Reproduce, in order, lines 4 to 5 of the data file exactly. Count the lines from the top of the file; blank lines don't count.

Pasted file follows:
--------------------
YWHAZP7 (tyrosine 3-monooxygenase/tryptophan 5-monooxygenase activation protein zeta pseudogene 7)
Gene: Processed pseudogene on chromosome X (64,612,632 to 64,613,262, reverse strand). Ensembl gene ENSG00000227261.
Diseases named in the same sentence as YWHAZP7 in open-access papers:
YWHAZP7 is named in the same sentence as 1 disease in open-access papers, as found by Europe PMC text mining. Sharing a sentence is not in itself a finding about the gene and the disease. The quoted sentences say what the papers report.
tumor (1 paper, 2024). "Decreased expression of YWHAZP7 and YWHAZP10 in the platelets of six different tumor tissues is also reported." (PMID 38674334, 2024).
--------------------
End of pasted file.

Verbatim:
YWHAZP7 is named in the same sentence as 1 disease in open-access papers, as found by Europe PMC text mining. Sharing a sentence is not in itself a finding about the gene and the disease. The quoted sentences say what the papers report.
tumor (1 paper, 2024). "Decreased expression of YWHAZP7 and YWHAZP10 in the platelets of six different tumor tissues is also reported." (PMID 38674334, 2024).